Emergency food aid is being delivered to people affected by the Ebola virus in the eastern part of the Democratic Republic of the Congo (DRC), the World Food Programme (WFP) reported on Thursday.
The UN agency is airlifting high energy biscuits from its warehouse in Dubai to Goma, capital of North Kivu province, where an Ebola outbreak was declared on 1 August.
So far, 111 cases have been recorded, 83 of which have been confirmed, while more than 4,000 people have been vaccinated.
“This tenth Ebola outbreak is unfolding in an area of active armed conflict and displacement. It poses a risk of a regional health emergency involving three countries – DRC, Rwanda and Uganda,” said Claude Jibidar, WFP Country Director, in a press release.
“With its food assistance, logistics and air support already firmly in place, WFP is committed to do even more, to save lives and to prevent the epidemic from spreading.”
WFP and its partner, Caritas, are providing food to patients and caregivers in hospitals in the town of Mangina as well as in Beni, located in the epicentre of the outbreak.
High energy biscuits are often used in emergency situations as they are easy to transport and do not require cooking, the agency explained.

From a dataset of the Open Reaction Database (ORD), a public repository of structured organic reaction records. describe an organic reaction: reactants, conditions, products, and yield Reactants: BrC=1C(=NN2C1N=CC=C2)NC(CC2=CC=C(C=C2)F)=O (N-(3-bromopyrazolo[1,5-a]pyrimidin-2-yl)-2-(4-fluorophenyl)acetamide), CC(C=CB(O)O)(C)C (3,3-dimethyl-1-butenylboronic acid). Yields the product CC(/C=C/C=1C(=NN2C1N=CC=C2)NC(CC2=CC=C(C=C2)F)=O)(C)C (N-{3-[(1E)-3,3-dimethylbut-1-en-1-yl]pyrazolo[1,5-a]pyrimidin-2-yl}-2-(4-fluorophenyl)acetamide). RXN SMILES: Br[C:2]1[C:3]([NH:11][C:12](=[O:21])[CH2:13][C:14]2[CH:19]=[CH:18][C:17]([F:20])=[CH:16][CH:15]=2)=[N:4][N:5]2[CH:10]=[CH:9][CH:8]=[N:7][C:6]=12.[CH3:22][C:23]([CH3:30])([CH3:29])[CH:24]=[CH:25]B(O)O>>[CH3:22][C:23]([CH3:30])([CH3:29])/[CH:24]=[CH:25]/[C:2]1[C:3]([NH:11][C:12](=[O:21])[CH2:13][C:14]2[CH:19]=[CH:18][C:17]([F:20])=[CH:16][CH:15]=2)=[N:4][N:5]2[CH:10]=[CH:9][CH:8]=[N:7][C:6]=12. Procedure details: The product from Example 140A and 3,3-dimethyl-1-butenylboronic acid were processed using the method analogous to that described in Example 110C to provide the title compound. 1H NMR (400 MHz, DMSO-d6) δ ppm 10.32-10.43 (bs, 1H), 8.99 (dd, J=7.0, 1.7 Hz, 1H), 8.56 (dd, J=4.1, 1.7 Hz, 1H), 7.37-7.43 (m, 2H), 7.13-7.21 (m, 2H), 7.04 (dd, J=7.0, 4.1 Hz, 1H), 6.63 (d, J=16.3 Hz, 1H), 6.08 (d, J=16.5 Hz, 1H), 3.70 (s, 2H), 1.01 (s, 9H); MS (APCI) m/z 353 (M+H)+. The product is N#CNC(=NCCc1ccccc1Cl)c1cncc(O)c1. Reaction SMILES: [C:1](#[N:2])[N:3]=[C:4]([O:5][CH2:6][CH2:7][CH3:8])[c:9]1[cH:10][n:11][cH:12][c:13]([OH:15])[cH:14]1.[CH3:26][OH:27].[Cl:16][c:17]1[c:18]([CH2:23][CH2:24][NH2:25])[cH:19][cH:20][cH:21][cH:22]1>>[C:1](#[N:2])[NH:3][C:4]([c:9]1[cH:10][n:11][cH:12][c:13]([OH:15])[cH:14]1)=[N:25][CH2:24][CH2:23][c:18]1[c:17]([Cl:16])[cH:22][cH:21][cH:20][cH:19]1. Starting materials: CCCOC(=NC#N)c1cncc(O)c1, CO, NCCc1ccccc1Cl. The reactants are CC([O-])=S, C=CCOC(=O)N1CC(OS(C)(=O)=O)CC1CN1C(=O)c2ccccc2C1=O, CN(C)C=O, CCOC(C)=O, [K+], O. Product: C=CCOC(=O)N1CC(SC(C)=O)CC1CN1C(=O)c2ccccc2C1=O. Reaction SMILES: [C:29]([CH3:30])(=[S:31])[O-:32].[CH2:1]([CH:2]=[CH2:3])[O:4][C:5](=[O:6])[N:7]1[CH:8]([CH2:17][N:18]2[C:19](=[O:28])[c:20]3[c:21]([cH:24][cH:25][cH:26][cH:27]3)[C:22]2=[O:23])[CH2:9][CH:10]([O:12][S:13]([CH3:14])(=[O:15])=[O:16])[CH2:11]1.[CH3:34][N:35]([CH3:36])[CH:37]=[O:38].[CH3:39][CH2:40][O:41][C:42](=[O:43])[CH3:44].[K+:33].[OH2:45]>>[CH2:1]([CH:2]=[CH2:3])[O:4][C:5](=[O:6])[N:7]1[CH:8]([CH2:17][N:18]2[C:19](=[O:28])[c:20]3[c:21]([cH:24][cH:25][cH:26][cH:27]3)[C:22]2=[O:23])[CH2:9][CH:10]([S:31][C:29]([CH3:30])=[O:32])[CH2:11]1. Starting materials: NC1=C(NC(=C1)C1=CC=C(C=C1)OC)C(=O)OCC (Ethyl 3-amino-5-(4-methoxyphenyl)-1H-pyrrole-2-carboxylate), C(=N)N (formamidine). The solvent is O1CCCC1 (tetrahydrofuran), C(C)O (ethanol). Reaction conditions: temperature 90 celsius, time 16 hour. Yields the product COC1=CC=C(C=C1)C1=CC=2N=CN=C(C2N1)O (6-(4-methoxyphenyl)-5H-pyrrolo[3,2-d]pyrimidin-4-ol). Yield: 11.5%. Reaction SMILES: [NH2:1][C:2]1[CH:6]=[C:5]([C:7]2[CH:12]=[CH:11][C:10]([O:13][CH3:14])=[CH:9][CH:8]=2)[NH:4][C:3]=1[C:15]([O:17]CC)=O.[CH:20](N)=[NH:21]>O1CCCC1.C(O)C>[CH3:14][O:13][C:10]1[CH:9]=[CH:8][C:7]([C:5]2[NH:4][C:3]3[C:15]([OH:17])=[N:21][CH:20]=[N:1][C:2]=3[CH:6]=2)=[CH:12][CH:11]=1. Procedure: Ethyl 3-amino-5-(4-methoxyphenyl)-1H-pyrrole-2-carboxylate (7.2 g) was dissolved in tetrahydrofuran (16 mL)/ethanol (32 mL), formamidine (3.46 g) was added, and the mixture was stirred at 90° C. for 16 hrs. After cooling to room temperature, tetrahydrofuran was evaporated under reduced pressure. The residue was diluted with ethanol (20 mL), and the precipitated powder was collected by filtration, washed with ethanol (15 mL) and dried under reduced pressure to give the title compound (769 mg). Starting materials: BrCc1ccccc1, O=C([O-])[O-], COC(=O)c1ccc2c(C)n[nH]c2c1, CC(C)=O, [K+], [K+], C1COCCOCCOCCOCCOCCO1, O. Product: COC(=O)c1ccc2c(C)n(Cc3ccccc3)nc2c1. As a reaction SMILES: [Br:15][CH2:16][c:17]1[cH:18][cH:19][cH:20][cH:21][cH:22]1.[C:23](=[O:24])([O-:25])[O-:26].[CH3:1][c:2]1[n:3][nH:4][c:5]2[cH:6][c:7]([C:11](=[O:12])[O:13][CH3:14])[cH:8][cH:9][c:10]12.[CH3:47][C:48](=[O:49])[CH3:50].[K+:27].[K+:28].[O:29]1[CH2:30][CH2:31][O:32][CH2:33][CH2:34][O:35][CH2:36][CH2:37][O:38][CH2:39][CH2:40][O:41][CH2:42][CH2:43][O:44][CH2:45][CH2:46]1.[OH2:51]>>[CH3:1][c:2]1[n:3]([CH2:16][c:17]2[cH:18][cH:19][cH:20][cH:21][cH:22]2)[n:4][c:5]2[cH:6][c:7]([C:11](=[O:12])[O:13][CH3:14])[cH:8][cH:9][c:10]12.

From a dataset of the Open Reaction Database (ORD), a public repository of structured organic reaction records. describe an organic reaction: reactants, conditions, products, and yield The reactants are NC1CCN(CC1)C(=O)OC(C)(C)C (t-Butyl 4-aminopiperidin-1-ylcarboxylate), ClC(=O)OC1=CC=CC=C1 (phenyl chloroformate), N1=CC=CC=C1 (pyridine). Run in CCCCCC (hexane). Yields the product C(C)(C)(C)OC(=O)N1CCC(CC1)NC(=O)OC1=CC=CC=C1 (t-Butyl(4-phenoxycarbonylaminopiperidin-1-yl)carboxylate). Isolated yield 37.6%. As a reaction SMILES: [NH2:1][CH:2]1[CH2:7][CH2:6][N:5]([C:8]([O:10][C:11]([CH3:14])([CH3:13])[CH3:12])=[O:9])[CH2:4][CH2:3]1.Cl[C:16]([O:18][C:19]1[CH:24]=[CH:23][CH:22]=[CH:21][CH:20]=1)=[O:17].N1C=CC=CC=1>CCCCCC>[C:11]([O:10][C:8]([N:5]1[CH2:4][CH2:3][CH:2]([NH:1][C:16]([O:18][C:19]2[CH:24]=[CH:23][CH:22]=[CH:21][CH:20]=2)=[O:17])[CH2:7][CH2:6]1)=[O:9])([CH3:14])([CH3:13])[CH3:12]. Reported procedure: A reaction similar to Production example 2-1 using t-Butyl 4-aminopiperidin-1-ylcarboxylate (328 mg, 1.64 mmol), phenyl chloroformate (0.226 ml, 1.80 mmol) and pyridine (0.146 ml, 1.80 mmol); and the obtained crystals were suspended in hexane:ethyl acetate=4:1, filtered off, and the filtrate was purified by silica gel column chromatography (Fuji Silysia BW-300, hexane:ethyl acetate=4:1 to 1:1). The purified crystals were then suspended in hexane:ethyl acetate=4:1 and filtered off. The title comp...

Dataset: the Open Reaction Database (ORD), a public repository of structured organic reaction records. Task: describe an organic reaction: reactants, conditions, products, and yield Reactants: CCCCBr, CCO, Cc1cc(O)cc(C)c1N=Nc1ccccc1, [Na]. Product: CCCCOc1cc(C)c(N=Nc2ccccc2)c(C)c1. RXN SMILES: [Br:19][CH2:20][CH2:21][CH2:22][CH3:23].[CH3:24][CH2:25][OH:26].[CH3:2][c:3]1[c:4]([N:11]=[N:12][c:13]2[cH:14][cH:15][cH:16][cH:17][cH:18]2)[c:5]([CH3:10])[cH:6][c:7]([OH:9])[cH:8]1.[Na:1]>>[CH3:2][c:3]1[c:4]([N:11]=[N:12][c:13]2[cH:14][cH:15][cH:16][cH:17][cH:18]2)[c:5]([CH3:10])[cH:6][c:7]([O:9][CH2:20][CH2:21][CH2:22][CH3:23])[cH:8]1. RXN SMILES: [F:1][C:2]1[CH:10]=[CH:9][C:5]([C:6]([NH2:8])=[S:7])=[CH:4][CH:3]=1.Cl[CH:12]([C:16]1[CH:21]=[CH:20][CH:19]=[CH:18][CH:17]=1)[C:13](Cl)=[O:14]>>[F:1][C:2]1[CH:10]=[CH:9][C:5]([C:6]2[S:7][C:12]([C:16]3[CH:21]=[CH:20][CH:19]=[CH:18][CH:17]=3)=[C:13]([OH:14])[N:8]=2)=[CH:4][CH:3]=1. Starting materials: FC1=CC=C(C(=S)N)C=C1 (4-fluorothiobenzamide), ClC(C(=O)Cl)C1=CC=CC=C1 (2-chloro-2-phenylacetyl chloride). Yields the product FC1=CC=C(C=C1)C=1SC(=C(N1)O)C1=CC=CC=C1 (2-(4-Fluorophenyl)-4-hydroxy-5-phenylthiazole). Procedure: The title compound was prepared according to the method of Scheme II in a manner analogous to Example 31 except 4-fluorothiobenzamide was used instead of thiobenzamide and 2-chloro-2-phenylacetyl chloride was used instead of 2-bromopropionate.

Food is also being distributed to villages in the area, with around 4,000 people receiving a month’s supply of cereal, beans, oil and salt. WFP wants to reach those who have been in contact with affected people and their families in efforts to limit population movements and prevent the virus from being spread further.
Prior to the outbreak, WFP was already assisting hundreds of thousands of people in North Kivu province who were displaced by fighting, with 12,000 in Beni territory receiving monthly food rations since July.
WFP also has been providing logistical support to the DRC’s Ministry of Health and its sister UN agency, the World Health Organization (WHO). This same approach was taken during the Ebola outbreak in DRC’s Equateur province in May, which was recently halted
The agency has deployed three mobile warehouses to Beni, while seven of its trucks carry medicine, food, cars, motorbikes, thermometers, refrigerators, and other supplies to treatment centres.
Meanwhile, WFP aviation specialists are helping with air traffic management in and out of the town, while WFP-run humanitarian flights transport aid workers as well as medical and protection equipment, and other cargo, between Goma and Beni each day.
The Ebola outbreak in North Kivu province is the 10th in the DRC in 40 years.
Ebola virus was first identified in 1976. WHO said although its origin is not known, fruit bats potentially may be a host.